TCS Daily


A Modest (Nine-Step) Proposal

By Stephen W. Stanton - February 3, 2003 12:00 AM

Recent polling data suggests we should dispense with scientific research altogether. Global warming is the problem. The three-part answer is adopting the Kyoto treaty, imposing higher fuel economy standards on SUV's, and putt-putting around town in electric cars. The people have spoken. Case closed.

Or is it? Sometimes the people are wrong. A few centuries ago, the public believed Earth was the center of the universe. Galileo was imprisoned for life for pointing out that Earth actually revolved around the Sun. Sometimes the experts are right, and sound science eventually wins out over popular opinion. With the benefit of hindsight, we can see the folly of earlier generations.

But even today, much of what we accept as common knowledge has no basis in fact. A 1987 Saturday Night Live sketch satirized this gap between truth and popular opinion. Game show contestants were asked a series of trivia questions. However, contestants did not receive credit for factually correct answers, only for the most popular answers from a survey of 17-year-old high school seniors. Who was the author of "Huckleberry Finn"? Tom Sawyer, of course. What is capital of Washington State? Must be Washington D.C.

Democracy's Weakness

Democracy's key flaw is that it measures ideas by their popularity, not their merits. Political strategists have long known that good ideas do not win elections. It takes votes. What better way is there to get votes than by giving people what they want? Even when the public demands some very silly things, if it gets votes, it gets done. Higher mileage requirements on SUV's? Ask and you shall receive.

But it is dangerous to always give people what they want. They often want bad public policy. Two hundred years ago, many Americans believed black people could be owned as property. It was only in the last century that Americans finally decided that women have the right to vote. And today, a political outcry over global warming is drowning out the facts of the debate.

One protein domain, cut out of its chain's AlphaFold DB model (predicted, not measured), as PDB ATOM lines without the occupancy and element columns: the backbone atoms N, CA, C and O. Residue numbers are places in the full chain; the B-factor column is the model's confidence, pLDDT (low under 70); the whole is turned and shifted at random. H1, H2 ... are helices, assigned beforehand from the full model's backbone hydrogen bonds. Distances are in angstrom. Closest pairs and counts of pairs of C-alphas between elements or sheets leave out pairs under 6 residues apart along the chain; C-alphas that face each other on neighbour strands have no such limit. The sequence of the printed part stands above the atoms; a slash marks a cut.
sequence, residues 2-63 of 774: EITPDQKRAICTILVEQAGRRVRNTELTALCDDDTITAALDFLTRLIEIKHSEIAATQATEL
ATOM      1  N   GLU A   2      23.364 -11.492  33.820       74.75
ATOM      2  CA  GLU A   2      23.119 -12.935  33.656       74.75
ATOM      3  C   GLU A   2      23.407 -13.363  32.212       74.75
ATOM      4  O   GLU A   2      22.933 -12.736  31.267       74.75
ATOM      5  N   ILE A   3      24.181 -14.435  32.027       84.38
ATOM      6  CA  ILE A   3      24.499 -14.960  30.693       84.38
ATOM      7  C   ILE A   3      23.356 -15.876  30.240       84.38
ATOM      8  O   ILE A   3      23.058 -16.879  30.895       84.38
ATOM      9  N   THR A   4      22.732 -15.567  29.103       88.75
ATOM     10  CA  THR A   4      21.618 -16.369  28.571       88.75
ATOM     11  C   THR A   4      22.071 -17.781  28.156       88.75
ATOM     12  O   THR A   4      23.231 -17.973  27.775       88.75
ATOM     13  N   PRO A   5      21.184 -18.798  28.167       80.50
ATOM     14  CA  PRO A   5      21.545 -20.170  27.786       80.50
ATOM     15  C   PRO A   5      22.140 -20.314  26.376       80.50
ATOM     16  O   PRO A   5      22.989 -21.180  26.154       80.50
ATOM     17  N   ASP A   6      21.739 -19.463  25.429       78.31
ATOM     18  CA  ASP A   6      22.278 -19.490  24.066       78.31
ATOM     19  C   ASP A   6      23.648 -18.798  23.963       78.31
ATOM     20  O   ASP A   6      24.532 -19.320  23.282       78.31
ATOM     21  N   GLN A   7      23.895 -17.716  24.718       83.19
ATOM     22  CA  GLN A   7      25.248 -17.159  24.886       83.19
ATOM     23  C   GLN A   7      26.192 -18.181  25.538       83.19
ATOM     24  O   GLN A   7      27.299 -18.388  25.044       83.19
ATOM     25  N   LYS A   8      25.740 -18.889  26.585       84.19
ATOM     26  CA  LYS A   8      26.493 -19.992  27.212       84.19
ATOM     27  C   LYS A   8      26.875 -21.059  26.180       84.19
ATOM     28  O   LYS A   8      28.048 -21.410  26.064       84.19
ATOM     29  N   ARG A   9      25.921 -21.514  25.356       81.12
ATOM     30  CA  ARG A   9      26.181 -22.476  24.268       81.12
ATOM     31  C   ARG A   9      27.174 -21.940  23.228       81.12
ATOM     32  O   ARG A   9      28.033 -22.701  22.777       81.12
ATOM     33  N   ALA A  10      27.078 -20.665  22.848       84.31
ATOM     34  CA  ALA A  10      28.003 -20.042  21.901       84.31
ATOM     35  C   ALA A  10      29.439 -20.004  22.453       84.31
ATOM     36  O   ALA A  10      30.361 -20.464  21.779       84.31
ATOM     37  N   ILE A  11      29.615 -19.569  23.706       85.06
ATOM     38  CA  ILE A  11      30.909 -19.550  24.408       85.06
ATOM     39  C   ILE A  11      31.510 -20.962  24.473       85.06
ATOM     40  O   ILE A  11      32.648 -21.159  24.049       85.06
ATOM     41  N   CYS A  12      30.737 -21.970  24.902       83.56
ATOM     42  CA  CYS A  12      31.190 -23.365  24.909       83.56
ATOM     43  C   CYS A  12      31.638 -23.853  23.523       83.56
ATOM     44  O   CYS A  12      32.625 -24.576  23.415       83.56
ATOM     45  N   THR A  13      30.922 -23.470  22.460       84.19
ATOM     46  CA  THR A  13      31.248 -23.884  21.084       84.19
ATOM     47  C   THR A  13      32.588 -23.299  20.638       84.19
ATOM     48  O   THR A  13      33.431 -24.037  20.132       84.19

Is the burning of fossil fuels leading to catastrophic global warming? After all, some people have claimed that global warming is the most momentous problem facing the United States, as Jimmy Carter, John Glenn and other environmental activists stated in a letter. But is it?

For the Sake of Argument

For the moment, let's join the New York Times and assume the worst case scenario is true. Let's stipulate that global warming is caused by CO2, that the problem is severe, and that automobiles are largely to blame. It seems their solution does not really solve the problem. They propose raising fuel economy standards on SUV's.

Holding all other factors constant, then yes, slightly better mileage from our SUV's would slightly reduce emissions. That would slightly moderate global warming, though probably not enough to make any practical difference. Why? The problem is two-fold.

First, we cannot hold other factors constant. Higher gas mileage equates to cheaper and perhaps more frequent travel. Moreover, there could be a severe economic impact to further fuel economy regulation.

But the real problem is not the fuel mileage of SUV's. For example, many of my Manhattan colleagues burn more jet fuel per capita than gasoline, which cranks out the same CO2 as a Chevy Suburban. Activists want to save fuel by encouraging people to use mass transit instead of driving. They do not realize that the New York City subway system uses enough electricity to light up the City of Buffalo. Where does this electricity come from? (Hint: Do you see any hydroelectric dams along the Hudson River? How about nuclear reactors?) You guessed it. Fossil fuels keep the subways running and Times Square shining.